When my daughter was in second grade, the girls in her class became fascinated by the television show America’s Next Top Model. Play-dates, sleepovers and birthday parties were scheduled around the show. Hallways were converted into faux runways, and party bags contained lipstick and eye-liner.
America’s Next Top Model was created by Tyra Banks, a wildly successful supermodel who hosts a competition for aspiring models. When my daughter first told me about the show, I watched Top Model on my own, to check it out. I expected to hate it with 100% fervor, certain that every feminist fiber in my body would break out in hives. But as the episodes unfolded, my reaction was mixed.
Top Model contestants live together for months, in close quarters. As I watched the competition progress, personalities revealed themselves with digital clarity. Some stepped forward as fine people, but not all. A significant number reverted to school-yard bullying, shamelessly ganging up on each other. Some dropped homophobic and transphobic remarks. Several tossed out snarky comments about their competitors’ weight and appearance.
But Tyra Banks took me by surprise. She defended interesting, off-the-beaten-path features, including larger sized models. She encouraged viewers to broaden their definitions of beauty. She treated all racial heritages as equally attractive. She was outspoken, supporting the LGBTQ+ spectrum. Tyra Banks was articulate, lightning-intelligent, and a stunningly effective teacher when she coached her contestants in technique.
Although I respected Tyra Banks’ talent, I was torn about the show and I found many values of the modeling industry outright harmful. I have three children – two sons, and one daughter. As a mother of both male and female kids, I’ve experienced the cultural values regarding gender that continuously smack my children in the face. It begins on Day One. When my boys were infants, strangers looked at my slumbering, 8-pound puppies, and pronounced them “strong and smart”; with my daughter, strangers called her “pretty”.
My husband and I talked through our choices, figuring out how to handle our Top Model dilemma:
Option #1: Our daughter could watch the show, with no guidance — which was the choice of most other parents of her classmates, and which we rejected immediately.
Option #2: We could outlaw the show — but with all the other girls entranced, we felt our daughter would become drawn to it like forbidden fruit, sneaking behind our backs, and unable to turn to us for help with the values because she would have to blow her cover.
Option #3: Our daughter could watch Top Model, but one of us had to watch with her. As overt or covert messages emerged, we’d be there to offer alternative perspectives.
We decided on Option #3.
A few friends thought we were making a huge mistake, arguing that seven-years-old was too young, too impressionable. I agreed with the too-young-too-impressionable part, but not with the huge mistake part. Gender stereotypes crop up all over our culture. That’s the reality. Would I have preferred that my daughter didn’t encounter these values until much later (or in a perfect world, not at all)? Of course. But that piece was out of my control. Her classroom was filled with Top Model acolytes, and we had to deal with it.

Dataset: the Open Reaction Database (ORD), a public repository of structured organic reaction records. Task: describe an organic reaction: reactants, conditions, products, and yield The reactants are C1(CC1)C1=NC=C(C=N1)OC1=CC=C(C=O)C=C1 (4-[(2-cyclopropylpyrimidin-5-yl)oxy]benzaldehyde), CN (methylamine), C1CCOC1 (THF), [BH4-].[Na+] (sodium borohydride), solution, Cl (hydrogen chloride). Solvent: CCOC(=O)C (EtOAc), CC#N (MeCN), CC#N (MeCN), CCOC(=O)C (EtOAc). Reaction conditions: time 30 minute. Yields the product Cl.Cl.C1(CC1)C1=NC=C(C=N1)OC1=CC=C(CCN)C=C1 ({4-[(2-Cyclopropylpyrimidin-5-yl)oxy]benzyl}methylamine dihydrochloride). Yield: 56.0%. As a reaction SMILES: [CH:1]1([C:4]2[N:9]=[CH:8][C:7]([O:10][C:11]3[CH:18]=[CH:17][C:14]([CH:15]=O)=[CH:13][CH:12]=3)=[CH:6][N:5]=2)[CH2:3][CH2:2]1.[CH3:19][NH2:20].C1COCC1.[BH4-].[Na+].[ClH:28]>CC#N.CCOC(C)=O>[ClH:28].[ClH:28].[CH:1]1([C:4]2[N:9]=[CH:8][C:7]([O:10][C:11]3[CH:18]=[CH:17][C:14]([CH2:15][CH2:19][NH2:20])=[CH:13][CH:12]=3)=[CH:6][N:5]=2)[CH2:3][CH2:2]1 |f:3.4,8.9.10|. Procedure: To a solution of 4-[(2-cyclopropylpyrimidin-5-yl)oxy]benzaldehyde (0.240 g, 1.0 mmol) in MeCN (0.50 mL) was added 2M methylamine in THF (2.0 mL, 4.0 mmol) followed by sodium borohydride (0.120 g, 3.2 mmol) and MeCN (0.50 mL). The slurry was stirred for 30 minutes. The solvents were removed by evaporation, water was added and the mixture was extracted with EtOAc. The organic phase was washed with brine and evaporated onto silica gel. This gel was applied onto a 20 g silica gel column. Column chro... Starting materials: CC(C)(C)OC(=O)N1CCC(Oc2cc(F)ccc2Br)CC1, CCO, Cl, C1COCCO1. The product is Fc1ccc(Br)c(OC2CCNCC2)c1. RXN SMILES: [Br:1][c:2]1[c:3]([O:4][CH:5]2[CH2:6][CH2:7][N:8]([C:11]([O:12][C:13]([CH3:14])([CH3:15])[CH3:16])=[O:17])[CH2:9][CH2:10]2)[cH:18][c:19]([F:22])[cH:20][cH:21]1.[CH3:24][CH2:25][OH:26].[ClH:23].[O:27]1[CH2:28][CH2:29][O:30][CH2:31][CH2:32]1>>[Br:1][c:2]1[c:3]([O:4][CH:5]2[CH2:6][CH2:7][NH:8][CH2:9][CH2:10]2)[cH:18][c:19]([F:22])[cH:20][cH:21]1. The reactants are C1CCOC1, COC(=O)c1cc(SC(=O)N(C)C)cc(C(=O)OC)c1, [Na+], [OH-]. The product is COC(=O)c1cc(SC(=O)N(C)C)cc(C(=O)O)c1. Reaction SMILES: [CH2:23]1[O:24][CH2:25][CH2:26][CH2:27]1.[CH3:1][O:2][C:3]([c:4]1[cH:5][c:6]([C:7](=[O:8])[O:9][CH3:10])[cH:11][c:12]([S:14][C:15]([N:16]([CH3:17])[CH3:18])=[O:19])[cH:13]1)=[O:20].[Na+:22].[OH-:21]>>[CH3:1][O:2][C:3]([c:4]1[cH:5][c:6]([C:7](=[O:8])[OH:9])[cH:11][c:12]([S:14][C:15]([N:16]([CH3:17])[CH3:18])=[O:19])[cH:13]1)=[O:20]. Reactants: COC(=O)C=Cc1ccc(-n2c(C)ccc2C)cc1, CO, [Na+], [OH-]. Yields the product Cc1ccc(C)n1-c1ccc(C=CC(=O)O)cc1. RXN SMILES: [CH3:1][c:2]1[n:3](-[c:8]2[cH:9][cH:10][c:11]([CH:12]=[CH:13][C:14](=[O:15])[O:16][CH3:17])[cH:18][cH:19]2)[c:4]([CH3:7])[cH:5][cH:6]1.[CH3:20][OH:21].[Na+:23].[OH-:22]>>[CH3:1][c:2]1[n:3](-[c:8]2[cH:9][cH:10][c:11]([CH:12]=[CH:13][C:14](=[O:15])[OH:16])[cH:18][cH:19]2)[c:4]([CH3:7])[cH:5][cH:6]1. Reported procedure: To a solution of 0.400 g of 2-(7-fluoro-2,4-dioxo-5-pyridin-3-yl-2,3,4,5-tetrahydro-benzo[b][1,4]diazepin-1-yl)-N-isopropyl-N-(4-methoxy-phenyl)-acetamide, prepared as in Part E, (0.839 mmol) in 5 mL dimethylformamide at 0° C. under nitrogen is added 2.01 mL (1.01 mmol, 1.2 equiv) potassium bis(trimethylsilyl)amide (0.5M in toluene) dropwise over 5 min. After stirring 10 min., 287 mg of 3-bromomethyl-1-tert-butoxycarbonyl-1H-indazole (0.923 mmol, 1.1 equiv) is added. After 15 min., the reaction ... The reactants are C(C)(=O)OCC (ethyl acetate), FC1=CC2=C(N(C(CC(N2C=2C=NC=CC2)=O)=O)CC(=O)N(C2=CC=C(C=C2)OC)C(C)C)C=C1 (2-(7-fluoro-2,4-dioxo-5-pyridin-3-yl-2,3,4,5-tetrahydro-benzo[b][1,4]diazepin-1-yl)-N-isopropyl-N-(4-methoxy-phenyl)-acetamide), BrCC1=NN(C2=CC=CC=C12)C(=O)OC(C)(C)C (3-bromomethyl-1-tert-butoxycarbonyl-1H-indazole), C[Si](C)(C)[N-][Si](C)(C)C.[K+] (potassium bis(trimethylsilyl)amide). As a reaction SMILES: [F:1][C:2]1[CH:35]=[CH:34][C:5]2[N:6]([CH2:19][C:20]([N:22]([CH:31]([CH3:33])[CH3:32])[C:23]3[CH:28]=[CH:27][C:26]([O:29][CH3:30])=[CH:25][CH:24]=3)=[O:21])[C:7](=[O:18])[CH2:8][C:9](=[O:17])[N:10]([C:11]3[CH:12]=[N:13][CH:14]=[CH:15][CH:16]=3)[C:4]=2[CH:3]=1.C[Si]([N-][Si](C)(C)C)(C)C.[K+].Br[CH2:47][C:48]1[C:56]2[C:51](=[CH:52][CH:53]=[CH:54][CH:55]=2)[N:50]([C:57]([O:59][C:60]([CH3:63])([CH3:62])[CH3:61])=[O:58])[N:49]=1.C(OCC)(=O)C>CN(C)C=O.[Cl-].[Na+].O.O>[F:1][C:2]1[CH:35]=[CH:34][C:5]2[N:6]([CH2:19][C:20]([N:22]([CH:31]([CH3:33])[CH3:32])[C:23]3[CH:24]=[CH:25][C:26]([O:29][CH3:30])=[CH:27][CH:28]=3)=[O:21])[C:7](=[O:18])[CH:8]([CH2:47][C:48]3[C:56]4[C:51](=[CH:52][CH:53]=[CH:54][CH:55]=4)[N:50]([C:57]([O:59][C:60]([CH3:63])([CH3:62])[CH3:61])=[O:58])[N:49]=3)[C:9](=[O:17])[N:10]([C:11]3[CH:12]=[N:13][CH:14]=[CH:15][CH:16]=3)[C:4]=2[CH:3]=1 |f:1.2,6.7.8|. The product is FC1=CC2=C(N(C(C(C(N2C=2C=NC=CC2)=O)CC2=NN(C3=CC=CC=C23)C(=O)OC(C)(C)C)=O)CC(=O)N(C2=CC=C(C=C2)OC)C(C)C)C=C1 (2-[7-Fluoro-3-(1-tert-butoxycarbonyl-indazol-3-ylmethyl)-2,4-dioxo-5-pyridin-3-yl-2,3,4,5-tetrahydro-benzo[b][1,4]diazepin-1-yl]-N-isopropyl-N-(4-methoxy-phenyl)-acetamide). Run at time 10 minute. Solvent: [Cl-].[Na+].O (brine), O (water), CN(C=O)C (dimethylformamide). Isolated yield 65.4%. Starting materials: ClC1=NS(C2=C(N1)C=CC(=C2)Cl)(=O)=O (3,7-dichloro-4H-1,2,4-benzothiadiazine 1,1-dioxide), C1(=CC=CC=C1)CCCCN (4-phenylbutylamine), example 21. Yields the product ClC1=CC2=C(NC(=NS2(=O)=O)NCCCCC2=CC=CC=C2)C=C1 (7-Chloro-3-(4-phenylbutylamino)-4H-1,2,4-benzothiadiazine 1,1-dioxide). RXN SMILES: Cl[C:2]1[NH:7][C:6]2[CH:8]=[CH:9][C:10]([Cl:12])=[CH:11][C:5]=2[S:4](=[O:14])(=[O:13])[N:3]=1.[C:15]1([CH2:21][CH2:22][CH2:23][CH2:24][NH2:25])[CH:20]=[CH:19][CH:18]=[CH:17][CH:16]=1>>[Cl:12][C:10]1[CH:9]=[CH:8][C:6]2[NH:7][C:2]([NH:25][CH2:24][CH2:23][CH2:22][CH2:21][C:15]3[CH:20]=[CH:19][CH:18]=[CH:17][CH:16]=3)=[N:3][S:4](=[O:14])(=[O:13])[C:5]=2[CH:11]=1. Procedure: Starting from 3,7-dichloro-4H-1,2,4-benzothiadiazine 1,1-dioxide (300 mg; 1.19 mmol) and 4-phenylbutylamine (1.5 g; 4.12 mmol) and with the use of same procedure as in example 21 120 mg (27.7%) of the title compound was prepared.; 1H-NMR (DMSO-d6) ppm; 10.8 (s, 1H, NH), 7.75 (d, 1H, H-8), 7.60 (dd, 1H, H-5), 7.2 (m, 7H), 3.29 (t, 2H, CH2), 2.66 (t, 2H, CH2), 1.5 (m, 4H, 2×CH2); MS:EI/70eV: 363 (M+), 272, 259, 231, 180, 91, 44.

So we watched the show, as a family, with a running commentary. My sons and daughter learned to identify comments that reflected assumptions about females, about physical appearance, about bigotry. We talked about the pressure on girls to be too thin, a value already emerging in some second grade girls who worried about being “fat”. We discussed our culture’s hyper-emphasis on beauty. We also gave kudos to Tyra for her progressive approach to defining attractiveness, for her support of racial equality and LGBTQ rights, and for her “mad skills” (sic my oldest son) as a teacher.
Around her tenth birthday, my daughter lost interest in America’s Next Top Model. But something had taken root in the course of watching that show: my daughter and her two older brothers — ages 10, 12 and 15 — all began calling themselves “feminists”. And they still do.
Amy Kaufman Burk is a novelist, blogger and mother of 3 grown children. She grew up in the film industry, which launched her on the path to feminism as a child. Amy’s first novel, Hollywood High: Achieve The Honorable, follows Caroline Black, an overly academic girl who transfers from a college prep academy to the local public high school with gangs, over 40 native languages, and extreme violence targeting the gay students. Her second novel, Tightwire, follows Caroline Black into her rookie year as a psychology intern, treating her first patient, a troubled young man who grew up in the circus. Clickhere to find out more about Amy.